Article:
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The Impact of Trade on Organization and Productivity

Listed author(s):
  • Lorenzo Caliendo
  • Esteban Rossi-Hansberg

A firm's productivity depends on how production is organized. To understand this relationship we develop a theory of an economy where firms with heterogeneous demands use labor and knowledge to produce. Entrepreneurs decide the number of layers of management and the knowledge and span of control of each agent. As a result, in the theory, heterogeneity in demand leads to heterogeneity in productivity and other firms' outcomes. We use the theory to analyze the impact of international trade on organization and calibrate the model to the U.S. economy. Our results indicate that, as a result of a bilateral trade liberalization, firms that export will increase the number of layers of management. The new organization of the average exporter results in higher productivity, although the responses of productivity are heterogeneous across these firms. Liberalizing trade from autarky to the level of openness in 2002 results in a 1% increase in productivity for the marginal exporter and a 1.8% increase in its revenue productivity. Endogenous organization increases the gains from trade by 41% relative to standard models. JEL Codes: D21, D24, F12, F13. Copyright 2012, Oxford University Press.

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File URL: http://hdl.handle.net/10.1093/qje/qjs016
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Article provided by Oxford University Press in its journal The Quarterly Journal of Economics.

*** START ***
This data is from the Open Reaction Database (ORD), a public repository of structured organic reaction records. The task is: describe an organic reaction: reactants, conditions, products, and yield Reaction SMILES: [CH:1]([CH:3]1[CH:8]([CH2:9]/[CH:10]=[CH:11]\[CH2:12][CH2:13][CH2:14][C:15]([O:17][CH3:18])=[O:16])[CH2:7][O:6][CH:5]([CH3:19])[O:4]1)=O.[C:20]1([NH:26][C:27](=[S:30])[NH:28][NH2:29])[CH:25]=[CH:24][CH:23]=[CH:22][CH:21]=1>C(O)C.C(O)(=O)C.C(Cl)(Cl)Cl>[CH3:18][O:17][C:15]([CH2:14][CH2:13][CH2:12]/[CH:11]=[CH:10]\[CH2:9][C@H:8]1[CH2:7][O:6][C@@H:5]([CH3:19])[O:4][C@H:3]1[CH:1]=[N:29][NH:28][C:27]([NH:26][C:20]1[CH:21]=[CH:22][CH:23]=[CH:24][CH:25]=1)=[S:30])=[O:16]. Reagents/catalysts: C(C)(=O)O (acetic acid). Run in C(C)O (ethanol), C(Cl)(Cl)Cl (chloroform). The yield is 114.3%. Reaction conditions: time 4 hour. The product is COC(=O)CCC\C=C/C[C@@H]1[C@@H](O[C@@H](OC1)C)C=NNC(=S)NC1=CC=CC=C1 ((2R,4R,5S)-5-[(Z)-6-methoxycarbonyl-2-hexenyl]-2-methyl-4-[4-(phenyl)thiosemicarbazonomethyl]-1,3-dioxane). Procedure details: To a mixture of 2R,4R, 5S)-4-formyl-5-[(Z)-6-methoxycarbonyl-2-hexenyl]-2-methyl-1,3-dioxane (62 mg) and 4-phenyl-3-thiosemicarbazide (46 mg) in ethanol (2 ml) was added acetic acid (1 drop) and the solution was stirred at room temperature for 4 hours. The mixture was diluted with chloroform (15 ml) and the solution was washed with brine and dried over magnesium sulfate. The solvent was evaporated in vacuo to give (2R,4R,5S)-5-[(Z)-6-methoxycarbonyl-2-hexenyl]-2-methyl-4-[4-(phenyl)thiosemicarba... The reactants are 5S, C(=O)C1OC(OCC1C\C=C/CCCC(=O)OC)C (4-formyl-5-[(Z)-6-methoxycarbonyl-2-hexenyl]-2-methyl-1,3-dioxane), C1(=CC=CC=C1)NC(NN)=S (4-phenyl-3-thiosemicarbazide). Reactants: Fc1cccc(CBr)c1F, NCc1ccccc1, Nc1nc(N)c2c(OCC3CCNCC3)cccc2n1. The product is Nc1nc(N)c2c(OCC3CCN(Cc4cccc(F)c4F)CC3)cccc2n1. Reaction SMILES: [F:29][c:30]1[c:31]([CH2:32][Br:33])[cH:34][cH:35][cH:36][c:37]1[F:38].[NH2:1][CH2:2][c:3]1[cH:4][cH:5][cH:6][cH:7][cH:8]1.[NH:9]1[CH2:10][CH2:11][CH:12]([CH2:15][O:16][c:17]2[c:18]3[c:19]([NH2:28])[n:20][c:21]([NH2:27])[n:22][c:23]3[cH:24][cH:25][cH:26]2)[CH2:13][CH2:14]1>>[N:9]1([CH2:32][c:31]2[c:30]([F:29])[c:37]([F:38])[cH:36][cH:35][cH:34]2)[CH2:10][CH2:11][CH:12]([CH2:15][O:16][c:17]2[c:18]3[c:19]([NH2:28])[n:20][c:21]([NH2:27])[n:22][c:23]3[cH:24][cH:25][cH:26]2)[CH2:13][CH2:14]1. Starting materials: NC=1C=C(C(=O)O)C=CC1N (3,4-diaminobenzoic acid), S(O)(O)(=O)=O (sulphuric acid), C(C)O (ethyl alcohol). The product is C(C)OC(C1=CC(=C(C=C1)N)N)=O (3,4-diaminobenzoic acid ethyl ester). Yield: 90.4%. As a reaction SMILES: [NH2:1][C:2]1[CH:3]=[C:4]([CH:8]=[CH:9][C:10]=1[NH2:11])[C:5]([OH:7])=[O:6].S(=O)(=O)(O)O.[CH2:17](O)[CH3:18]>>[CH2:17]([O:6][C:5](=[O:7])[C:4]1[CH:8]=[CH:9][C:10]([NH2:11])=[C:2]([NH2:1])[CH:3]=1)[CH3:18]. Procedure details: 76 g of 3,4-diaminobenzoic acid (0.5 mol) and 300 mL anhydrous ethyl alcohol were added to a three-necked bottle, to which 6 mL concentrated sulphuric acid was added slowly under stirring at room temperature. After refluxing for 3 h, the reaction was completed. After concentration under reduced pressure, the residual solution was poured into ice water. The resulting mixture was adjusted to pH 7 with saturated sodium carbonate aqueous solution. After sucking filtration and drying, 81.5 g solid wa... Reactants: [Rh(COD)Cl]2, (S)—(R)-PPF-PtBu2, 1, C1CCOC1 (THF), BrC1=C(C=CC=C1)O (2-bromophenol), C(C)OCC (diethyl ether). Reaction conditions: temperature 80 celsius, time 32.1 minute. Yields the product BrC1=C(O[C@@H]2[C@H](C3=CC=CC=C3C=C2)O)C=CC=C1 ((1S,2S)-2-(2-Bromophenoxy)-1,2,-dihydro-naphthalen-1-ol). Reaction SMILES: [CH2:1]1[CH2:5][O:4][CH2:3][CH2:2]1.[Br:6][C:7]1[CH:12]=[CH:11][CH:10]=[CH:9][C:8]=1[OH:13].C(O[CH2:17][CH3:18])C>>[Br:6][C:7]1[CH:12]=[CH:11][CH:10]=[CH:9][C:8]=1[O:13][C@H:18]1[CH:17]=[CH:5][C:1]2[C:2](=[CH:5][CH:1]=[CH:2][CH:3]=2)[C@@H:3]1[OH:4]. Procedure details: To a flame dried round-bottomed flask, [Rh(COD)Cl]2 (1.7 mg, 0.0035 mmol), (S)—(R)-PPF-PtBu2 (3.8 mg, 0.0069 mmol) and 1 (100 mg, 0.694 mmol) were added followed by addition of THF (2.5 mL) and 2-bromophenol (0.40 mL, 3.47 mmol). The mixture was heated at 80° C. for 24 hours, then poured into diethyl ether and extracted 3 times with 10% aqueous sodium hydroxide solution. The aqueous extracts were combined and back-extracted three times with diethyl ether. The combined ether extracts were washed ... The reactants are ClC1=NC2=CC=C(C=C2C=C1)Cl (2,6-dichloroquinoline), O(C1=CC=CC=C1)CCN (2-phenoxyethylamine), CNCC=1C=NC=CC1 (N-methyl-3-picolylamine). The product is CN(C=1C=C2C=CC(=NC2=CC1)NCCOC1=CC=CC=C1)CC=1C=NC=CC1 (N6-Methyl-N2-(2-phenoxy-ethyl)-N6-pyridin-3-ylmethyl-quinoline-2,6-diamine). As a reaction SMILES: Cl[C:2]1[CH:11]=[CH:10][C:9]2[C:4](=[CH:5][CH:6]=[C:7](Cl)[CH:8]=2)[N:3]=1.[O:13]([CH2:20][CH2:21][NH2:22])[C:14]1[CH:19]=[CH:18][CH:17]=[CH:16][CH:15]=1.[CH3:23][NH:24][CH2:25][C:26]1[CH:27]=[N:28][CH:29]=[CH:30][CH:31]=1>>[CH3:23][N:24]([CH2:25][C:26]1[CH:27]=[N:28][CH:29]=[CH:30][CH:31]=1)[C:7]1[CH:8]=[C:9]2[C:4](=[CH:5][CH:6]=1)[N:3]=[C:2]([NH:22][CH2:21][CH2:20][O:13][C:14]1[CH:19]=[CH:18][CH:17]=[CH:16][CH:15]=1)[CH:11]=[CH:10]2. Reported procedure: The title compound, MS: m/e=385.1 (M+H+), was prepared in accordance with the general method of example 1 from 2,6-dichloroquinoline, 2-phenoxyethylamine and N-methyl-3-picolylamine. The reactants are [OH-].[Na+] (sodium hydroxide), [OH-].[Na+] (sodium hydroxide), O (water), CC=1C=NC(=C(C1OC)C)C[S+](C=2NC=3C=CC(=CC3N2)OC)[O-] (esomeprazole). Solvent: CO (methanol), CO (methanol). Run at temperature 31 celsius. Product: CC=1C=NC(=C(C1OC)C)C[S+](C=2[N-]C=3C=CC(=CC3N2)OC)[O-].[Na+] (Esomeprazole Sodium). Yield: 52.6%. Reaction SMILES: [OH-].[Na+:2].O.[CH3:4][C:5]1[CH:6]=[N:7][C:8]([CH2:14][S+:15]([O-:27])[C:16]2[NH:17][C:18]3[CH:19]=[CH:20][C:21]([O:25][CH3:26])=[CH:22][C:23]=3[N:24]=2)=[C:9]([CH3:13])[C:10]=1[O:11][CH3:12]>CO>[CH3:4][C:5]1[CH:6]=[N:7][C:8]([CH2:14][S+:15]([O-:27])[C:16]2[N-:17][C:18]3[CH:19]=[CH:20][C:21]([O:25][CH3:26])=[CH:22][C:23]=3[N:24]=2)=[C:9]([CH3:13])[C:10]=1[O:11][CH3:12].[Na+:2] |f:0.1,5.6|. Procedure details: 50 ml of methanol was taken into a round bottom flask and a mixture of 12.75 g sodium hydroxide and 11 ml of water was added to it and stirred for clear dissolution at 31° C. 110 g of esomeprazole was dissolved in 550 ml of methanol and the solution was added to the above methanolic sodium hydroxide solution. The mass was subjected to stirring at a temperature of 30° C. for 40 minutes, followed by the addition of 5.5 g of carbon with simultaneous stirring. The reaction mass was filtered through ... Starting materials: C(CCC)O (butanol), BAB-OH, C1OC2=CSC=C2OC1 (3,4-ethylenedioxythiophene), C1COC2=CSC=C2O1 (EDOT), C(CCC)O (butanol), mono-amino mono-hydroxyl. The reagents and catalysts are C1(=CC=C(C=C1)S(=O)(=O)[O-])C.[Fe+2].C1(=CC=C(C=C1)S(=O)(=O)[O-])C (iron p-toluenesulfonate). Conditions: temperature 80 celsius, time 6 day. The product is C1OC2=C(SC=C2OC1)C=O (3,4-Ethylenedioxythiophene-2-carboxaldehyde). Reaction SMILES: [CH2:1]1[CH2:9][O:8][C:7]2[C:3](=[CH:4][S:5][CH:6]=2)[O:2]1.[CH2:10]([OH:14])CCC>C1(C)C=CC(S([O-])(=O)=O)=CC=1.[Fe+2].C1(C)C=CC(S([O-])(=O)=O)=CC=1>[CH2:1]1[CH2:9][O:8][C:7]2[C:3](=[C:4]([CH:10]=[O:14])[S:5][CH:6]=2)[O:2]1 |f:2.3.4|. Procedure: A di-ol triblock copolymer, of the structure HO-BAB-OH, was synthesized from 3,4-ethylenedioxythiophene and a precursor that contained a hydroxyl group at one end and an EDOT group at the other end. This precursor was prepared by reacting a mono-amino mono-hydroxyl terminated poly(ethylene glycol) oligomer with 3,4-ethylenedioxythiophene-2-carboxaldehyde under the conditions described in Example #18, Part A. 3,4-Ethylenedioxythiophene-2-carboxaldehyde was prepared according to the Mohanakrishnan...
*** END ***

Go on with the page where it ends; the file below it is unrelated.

Volume (Year): 127 (2012)
Issue (Month): 3 ()
Pages: 1393-1467

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Handle: RePEc:oup:qjecon:v:127:y:2012:i:3:p:1393-1467
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  7. Marin, Dalia & Verdier, Thierry, 2007. "Competing in Organizations: Firm Heterogeneity and International Trade," Discussion Paper Series of SFB/TR 15 Governance and the Efficiency of Economic Systems 207, Free University of Berlin, Humboldt University of Berlin, University of Bonn, University of Mannheim, University of Munich.
  8. Pol Antràs & Luis Garicano & Esteban Rossi-Hansberg, 2006. "Organizing Offshoring: Middle Managers and Communication Costs," NBER Working Papers 12196, National Bureau of Economic Research, Inc.
  9. Alla Lileeva & Daniel Trefler, 2010. "Improved Access to Foreign Markets Raises Plant-level Productivity…For Some Plants," The Quarterly Journal of Economics, Oxford University Press, vol. 125(3), pages 1051-1099.
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  13. Isgut, Alberto & Fernandes, Ana, 2007. "Learning-by-Exporting Effects: Are They for Real?," MPRA Paper 3121, University Library of Munich, Germany.
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  15. Mary Hallward-Driemeier & Giuseppe Iarossi & Kenneth L. Sokoloff, 2002. "Exports and Manufacturing Productivity in East Asia: A Comparative Analysis with Firm-Level Data," NBER Working Papers 8894, National Bureau of Economic Research, Inc.
  16. Van Biesebroeck, Johannes, 2005. "Exporting raises productivity in sub-Saharan African manufacturing firms," Journal of International Economics, Elsevier, vol. 67(2), pages 373-391, December.
  17. Luis Garicano & Esteban Rossi-Hansberg, 2004. "Inequality and the Organization of Knowledge," American Economic Review, American Economic Association, vol. 94(2), pages 197-202, May.
  18. Guadalupe, Maria & Wulf, Julie, 2009. "The Flattening Firm and Product Market Competition," CEPR Discussion Papers 7253, C.E.P.R. Discussion Papers.
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